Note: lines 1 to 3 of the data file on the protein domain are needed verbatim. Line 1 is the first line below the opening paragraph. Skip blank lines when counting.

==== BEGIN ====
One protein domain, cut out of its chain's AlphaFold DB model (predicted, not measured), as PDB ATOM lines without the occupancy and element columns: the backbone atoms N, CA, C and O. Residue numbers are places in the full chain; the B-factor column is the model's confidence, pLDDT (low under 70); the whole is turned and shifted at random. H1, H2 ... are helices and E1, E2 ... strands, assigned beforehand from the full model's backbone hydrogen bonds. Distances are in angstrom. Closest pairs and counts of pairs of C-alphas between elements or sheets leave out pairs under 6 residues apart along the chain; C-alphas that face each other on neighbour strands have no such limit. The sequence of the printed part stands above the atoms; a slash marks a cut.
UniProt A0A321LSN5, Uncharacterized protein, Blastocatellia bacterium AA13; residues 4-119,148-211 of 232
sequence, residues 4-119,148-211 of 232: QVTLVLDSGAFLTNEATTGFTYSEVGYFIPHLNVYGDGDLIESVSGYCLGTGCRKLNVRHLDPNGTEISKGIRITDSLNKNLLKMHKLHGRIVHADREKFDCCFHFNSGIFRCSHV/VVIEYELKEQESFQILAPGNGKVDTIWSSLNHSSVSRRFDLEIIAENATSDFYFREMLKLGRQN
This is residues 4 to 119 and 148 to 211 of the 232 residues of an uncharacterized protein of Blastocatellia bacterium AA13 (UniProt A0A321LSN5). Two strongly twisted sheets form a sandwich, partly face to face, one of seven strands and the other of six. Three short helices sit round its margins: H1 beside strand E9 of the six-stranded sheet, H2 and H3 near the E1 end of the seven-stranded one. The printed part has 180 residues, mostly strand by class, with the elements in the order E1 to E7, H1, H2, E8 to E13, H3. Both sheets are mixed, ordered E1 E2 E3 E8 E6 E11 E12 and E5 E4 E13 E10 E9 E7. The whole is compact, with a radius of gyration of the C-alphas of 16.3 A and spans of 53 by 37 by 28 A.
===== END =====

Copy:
UniProt A0A321LSN5, Uncharacterized protein, Blastocatellia bacterium AA13; residues 4-119,148-211 of 232
sequence, residues 4-119,148-211 of 232: QVTLVLDSGAFLTNEATTGFTYSEVGYFIPHLNVYGDGDLIESVSGYCLGTGCRKLNVRHLDPNGTEISKGIRITDSLNKNLLKMHKLHGRIVHADREKFDCCFHFNSGIFRCSHV/VVIEYELKEQESFQILAPGNGKVDTIWSSLNHSSVSRRFDLEIIAENATSDFYFREMLKLGRQN
This is residues 4 to 119 and 148 to 211 of the 232 residues of an uncharacterized protein of Blastocatellia bacterium AA13 (UniProt A0A321LSN5). Two strongly twisted sheets form a sandwich, partly face to face, one of seven strands and the other of six. Three short helices sit round its margins: H1 beside strand E9 of the six-stranded sheet, H2 and H3 near the E1 end of the seven-stranded one. The printed part has 180 residues, mostly strand by class, with the elements in the order E1 to E7, H1, H2, E8 to E13, H3. Both sheets are mixed, ordered E1 E2 E3 E8 E6 E11 E12 and E5 E4 E13 E10 E9 E7. The whole is compact, with a radius of gyration of the C-alphas of 16.3 A and spans of 53 by 37 by 28 A.